Utah Ethics Rules

All 50 states govern lawyer advertising through their Rules of Professional Conduct, often known as “ethics rules.” The rules in each state are unique to that state. Therefore, it is imperative that lawyers familiarize themselves with the rules of the states that govern their conduct.

Rule 7.1 – Communications Concerning a Lawyer’s Services

(a) A lawyer shall not make a false or misleading communication about the lawyer or the lawyer’s services. A communication is false or misleading if it:

(1) contains a material misrepresentation of fact or law, or omits a fact necessary to make the statement considered as a whole not materially misleading;

(2) is likely to create an unjustified or unreasonable expectation about results the lawyer can achieve or has achieved; or

(3) contains a testimonial or endorsement that violates any portion of this Rule.

(b) A lawyer shall not interact with a prospective client in a manner that involves coercion, duress, or harassment.


[1] This Rule governs all communications about a lawyer’s services. Whatever means are used to make known a lawyer’s services, statements about them must be truthful.

[2] Truthful statements that are misleading are also prohibited by this Rule. A truthful statement is misleading if it omits a fact necessary to make the lawyer’s communication considered as a whole not materially misleading. A truthful statement is also misleading if there is a substantial likelihood that it will lead a reasonable person to formulate a specific conclusion about the lawyer or the lawyer’s services for which there is no reasonable factual foundation.

[3] By way of example, this Rule permits the following, so long as they are not false or misleading: public dissemination of information concerning a lawyer’s name or firm name, address, email address, website, and telephone number; the kinds of services the lawyer will undertake; the basis on which the lawyer’s fees are determined, including prices for specific services and payment and credit arrangements; the use of actors or dramatizations to portray the lawyer, law firm, client, or events; the courts or jurisdictions where the lawyer is permitted to practice, and other information that might invite the attention of those seeking legal assistance.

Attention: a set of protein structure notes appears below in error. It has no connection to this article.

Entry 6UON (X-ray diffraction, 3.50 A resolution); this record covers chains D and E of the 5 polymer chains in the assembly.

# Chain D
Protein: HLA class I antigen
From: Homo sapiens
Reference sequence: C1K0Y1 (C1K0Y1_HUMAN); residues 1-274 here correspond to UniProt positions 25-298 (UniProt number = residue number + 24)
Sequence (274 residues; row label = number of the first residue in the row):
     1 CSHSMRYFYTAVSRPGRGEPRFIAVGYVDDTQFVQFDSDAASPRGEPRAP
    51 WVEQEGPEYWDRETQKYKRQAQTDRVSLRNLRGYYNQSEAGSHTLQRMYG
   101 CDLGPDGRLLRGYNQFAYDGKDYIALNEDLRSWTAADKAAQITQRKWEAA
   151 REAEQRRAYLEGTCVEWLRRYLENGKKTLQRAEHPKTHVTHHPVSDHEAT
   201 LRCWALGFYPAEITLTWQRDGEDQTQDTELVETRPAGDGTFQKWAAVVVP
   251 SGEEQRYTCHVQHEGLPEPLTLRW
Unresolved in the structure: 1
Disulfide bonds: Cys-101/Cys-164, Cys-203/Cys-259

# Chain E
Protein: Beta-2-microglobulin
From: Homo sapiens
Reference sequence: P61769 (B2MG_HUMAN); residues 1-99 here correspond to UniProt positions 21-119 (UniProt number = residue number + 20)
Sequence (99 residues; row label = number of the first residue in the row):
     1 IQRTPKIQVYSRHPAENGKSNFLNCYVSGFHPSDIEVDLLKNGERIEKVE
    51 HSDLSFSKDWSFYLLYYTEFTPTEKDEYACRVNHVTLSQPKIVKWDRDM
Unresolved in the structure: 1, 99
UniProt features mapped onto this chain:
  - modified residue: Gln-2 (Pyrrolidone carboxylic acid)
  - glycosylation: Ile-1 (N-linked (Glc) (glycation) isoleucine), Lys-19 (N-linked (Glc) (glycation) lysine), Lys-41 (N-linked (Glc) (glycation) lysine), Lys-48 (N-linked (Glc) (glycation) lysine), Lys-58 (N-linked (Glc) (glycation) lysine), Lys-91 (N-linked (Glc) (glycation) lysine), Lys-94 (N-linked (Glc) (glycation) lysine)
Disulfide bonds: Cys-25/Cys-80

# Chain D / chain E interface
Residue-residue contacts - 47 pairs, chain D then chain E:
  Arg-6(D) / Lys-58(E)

[4] An advertisement that truthfully reports a lawyer’s achievements on behalf of clients or former clients may be misleading if presented so as to lead a reasonable person to form an unjustified expectation that the same results could be obtained for other clients in similar matters without reference to the specific factual and legal circumstances of each client’s case. Similarly, an unsubstantiated comparison of the lawyer’s services or fees with the services or fees of other lawyers may be misleading if presented with such specificity as would lead a reasonable person to conclude that the comparison can be substantiated. The inclusion of an appropriate disclaimer or qualifying language may preclude a finding that a statement is likely to create unjustified expectations or otherwise mislead the public.